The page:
have a land line phone, and Joey has a cell phone so Jer can always keep
in touch with him.
*Forced-air heating is unknown here. Heating
is done either by the old method of ceramic tile stoves (which we love!)
or else by radiant heat via coal or wood fired boilers, or the newer
natural gas boilers. This means that central air conditioning is
impossible, and only recently are air conditioner units starting to be
used much here. (the type of windows people have here won't accommodate a
"window air conditioner" and that kind of air conditioner has to
have a hole put in the wall in order to be used) They are starting to have
a sort of free standing type of air conditioner but this is still fairly
expensive for Hungarian budget so not many people have them yet.
Click here to see pictures of the
different kinds of ceramic tile stoves you
*Home appliances are smaller since most
apartments and houses have small kitchens and bathrooms. Stoves,
refrigerators and automatic washers are all what in the US would be called
"apartment size." No roasting of a whole turkey possible here! Also,
automatic clothes dryers are just starting to make an appearance
here...almost everyone still hangs up their wash on wire racks or
clotheslines. (and in winter, radiators or tile stoves are put to
*No laundromats! If you don't own some sort
of washer, you'll be washing clothes out by hand in the sink or tub like I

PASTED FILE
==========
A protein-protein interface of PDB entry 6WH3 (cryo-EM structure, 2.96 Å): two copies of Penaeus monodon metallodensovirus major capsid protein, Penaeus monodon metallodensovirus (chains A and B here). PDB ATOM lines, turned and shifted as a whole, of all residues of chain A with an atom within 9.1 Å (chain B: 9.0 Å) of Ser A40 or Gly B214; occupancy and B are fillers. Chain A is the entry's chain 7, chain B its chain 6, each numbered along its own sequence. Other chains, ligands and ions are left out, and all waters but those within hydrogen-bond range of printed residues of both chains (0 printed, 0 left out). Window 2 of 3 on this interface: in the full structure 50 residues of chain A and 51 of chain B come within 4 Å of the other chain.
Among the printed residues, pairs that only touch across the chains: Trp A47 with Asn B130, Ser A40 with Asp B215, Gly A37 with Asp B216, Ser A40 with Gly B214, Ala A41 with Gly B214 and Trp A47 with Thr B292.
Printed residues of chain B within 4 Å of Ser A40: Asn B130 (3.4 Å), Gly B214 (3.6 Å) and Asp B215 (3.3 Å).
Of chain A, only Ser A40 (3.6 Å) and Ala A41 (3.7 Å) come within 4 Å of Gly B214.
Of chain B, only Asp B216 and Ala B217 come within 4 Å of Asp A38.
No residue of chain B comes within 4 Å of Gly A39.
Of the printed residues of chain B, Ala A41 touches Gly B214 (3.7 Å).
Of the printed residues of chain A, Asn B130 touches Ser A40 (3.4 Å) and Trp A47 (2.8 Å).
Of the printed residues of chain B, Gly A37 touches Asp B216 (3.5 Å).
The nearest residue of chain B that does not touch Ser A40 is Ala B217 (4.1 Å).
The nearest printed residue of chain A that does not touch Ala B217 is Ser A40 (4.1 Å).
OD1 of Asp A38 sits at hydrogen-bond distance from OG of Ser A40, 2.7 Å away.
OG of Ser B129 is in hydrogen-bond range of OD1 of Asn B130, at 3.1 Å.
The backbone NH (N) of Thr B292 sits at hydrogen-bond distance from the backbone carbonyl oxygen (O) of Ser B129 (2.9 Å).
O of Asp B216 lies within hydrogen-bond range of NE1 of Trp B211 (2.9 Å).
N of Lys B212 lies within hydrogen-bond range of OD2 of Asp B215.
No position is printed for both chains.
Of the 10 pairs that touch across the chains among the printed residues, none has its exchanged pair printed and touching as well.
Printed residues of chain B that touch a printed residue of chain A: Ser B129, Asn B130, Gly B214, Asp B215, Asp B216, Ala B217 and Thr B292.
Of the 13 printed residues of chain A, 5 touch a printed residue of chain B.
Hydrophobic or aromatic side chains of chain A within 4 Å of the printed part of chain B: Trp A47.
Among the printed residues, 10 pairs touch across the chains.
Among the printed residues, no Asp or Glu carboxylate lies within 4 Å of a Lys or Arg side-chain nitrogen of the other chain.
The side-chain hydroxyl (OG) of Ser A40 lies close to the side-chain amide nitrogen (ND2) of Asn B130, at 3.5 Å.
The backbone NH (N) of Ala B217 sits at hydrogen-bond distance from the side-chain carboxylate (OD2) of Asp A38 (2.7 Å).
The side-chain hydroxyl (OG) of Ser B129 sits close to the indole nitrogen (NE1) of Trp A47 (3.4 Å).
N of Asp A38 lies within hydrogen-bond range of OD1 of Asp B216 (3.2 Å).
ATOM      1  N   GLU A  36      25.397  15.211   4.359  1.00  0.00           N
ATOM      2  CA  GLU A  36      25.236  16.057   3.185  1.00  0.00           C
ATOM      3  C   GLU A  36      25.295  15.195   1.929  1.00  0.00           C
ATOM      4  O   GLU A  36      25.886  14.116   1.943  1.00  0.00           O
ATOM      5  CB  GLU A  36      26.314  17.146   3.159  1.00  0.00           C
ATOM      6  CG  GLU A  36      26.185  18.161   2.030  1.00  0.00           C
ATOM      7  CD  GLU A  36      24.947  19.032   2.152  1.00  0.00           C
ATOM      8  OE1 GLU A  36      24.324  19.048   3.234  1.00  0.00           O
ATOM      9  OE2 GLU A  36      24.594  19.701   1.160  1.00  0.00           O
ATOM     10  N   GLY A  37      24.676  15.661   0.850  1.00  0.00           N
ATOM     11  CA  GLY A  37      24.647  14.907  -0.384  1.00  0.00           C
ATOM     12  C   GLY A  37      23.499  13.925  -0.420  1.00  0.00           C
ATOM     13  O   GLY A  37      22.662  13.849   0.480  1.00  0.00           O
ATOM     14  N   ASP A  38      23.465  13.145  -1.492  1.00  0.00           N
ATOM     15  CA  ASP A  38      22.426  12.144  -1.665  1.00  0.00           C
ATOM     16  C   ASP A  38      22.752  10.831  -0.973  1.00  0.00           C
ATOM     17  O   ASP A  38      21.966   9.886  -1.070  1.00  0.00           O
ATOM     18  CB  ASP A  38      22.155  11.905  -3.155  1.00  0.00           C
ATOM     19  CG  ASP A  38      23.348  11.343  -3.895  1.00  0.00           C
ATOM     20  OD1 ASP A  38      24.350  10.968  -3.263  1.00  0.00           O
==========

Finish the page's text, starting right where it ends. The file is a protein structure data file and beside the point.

did for almost 4 years.
*Windows here are not "double hung" type,
that is, moving up and down inside their casings. The windows here either
swing inwards, or outwards, and the newer ones are double hinged so they
can swing in a little from the top, or open all the way in from one side.
One real "down side" to these kind of windows is that it makes curtain
choices very limited! Many types of curtains can only be used if the
window isn't ever going to be opened. And with a very large window,
swinging it inside a small room really takes up a lot of space.
*Hungary uses the metric system. Getting used
to Celsius instead of Fahrenheit and kilos instead of pounds takes some
adjustment! Also the sizes they use for things like shoes and things like
underwear are not the same as in the USA.
*Houses in the US are made of different
materials and different styles but where I came from most were made of
wood. In Hungary, buildings are made from brick or concrete blocks with
stucco exteriors, and with clay tile roofs. This process takes longer
but the houses are less likely to have a fire and limited as to what can
burn, and easier & cheaper to do repairs yourself. Recently, we are seeing
some American style wood frame houses going up and more use of asphalt
*Something different but very cool are what I
like to call "windows on the past" which are common here in a
country where many cities and even villages have been in existence for 800
years or even much longer. Many cities are like the one where we
live...with a real castle (ours is now used as part of the Agricultural
University here). Or May Day shows that have the same kind of characters
on stilts and puppet shows that might have been seen at a fair in the
middle ages with very little changed! (see "customs" for some pictures of
those shows taken here in town on May 1) In cities like Mosonmagyaróvár,
you can still see remnants of the Roman encampment that was here two
thousand years ago! For a person coming from a "young" country like the
USA, it all seems pretty amazing sometimes and always very very cool!